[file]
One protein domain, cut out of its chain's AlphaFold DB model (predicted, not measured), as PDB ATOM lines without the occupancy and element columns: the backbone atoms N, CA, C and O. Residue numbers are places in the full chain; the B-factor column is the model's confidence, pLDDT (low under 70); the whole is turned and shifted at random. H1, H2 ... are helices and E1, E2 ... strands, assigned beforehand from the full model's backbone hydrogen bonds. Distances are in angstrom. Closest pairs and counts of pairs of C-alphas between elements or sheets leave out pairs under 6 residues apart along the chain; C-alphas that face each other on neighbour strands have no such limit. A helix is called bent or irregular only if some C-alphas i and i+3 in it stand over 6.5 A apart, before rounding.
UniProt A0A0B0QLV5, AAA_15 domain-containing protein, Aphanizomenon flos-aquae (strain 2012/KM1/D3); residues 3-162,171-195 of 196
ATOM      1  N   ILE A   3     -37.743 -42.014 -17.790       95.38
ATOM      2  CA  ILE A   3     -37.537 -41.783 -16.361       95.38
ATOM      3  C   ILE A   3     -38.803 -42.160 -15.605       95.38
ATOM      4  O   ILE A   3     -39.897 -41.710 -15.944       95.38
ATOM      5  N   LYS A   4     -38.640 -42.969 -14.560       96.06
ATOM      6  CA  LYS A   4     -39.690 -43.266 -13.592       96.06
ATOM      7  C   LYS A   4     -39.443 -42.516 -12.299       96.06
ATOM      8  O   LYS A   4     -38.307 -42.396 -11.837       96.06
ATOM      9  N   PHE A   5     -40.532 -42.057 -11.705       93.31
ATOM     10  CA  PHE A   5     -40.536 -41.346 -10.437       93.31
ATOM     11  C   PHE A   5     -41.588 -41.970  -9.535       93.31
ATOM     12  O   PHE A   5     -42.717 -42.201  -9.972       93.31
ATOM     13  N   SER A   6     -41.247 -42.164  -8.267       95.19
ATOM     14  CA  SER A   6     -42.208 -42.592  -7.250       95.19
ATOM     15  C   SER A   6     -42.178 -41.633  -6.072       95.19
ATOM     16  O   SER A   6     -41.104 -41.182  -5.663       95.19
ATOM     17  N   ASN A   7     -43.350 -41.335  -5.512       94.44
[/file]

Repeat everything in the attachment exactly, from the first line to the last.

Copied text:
One protein domain, cut out of its chain's AlphaFold DB model (predicted, not measured), as PDB ATOM lines without the occupancy and element columns: the backbone atoms N, CA, C and O. Residue numbers are places in the full chain; the B-factor column is the model's confidence, pLDDT (low under 70); the whole is turned and shifted at random. H1, H2 ... are helices and E1, E2 ... strands, assigned beforehand from the full model's backbone hydrogen bonds. Distances are in angstrom. Closest pairs and counts of pairs of C-alphas between elements or sheets leave out pairs under 6 residues apart along the chain; C-alphas that face each other on neighbour strands have no such limit. A helix is called bent or irregular only if some C-alphas i and i+3 in it stand over 6.5 A apart, before rounding.
UniProt A0A0B0QLV5, AAA_15 domain-containing protein, Aphanizomenon flos-aquae (strain 2012/KM1/D3); residues 3-162,171-195 of 196
ATOM      1  N   ILE A   3     -37.743 -42.014 -17.790       95.38
ATOM      2  CA  ILE A   3     -37.537 -41.783 -16.361       95.38
ATOM      3  C   ILE A   3     -38.803 -42.160 -15.605       95.38
ATOM      4  O   ILE A   3     -39.897 -41.710 -15.944       95.38
ATOM      5  N   LYS A   4     -38.640 -42.969 -14.560       96.06
ATOM      6  CA  LYS A   4     -39.690 -43.266 -13.592       96.06
ATOM      7  C   LYS A   4     -39.443 -42.516 -12.299       96.06
ATOM      8  O   LYS A   4     -38.307 -42.396 -11.837       96.06
ATOM      9  N   PHE A   5     -40.532 -42.057 -11.705       93.31
ATOM     10  CA  PHE A   5     -40.536 -41.346 -10.437       93.31
ATOM     11  C   PHE A   5     -41.588 -41.970  -9.535       93.31
ATOM     12  O   PHE A   5     -42.717 -42.201  -9.972       93.31
ATOM     13  N   SER A   6     -41.247 -42.164  -8.267       95.19
ATOM     14  CA  SER A   6     -42.208 -42.592  -7.250       95.19
ATOM     15  C   SER A   6     -42.178 -41.633  -6.072       95.19
ATOM     16  O   SER A   6     -41.104 -41.182  -5.663       95.19
ATOM     17  N   ASN A   7     -43.350 -41.335  -5.512       94.44